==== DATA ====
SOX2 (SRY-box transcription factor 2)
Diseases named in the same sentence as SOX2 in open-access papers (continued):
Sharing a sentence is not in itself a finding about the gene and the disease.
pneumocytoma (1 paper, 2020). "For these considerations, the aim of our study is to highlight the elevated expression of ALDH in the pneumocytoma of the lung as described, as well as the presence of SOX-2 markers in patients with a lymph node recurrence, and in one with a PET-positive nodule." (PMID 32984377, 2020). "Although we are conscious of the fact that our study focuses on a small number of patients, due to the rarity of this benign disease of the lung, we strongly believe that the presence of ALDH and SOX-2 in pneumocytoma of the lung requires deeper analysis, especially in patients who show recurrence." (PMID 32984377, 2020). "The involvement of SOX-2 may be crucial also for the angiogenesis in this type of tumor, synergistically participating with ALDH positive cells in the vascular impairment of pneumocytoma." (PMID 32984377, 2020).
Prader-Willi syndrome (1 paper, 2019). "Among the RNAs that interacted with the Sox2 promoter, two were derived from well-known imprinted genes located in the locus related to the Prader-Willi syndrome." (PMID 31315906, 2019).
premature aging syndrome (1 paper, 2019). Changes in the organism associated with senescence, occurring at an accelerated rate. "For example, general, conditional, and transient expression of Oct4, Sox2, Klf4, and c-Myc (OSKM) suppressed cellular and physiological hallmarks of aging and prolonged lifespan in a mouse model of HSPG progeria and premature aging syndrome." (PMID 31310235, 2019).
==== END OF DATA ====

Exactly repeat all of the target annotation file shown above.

SOX2 (SRY-box transcription factor 2)
Diseases named in the same sentence as SOX2 in open-access papers (continued):
Sharing a sentence is not in itself a finding about the gene and the disease.
pneumocytoma (1 paper, 2020). "For these considerations, the aim of our study is to highlight the elevated expression of ALDH in the pneumocytoma of the lung as described, as well as the presence of SOX-2 markers in patients with a lymph node recurrence, and in one with a PET-positive nodule." (PMID 32984377, 2020). "Although we are conscious of the fact that our study focuses on a small number of patients, due to the rarity of this benign disease of the lung, we strongly believe that the presence of ALDH and SOX-2 in pneumocytoma of the lung requires deeper analysis, especially in patients who show recurrence." (PMID 32984377, 2020). "The involvement of SOX-2 may be crucial also for the angiogenesis in this type of tumor, synergistically participating with ALDH positive cells in the vascular impairment of pneumocytoma." (PMID 32984377, 2020).
Prader-Willi syndrome (1 paper, 2019). "Among the RNAs that interacted with the Sox2 promoter, two were derived from well-known imprinted genes located in the locus related to the Prader-Willi syndrome." (PMID 31315906, 2019).
premature aging syndrome (1 paper, 2019). Changes in the organism associated with senescence, occurring at an accelerated rate. "For example, general, conditional, and transient expression of Oct4, Sox2, Klf4, and c-Myc (OSKM) suppressed cellular and physiological hallmarks of aging and prolonged lifespan in a mouse model of HSPG progeria and premature aging syndrome." (PMID 31310235, 2019).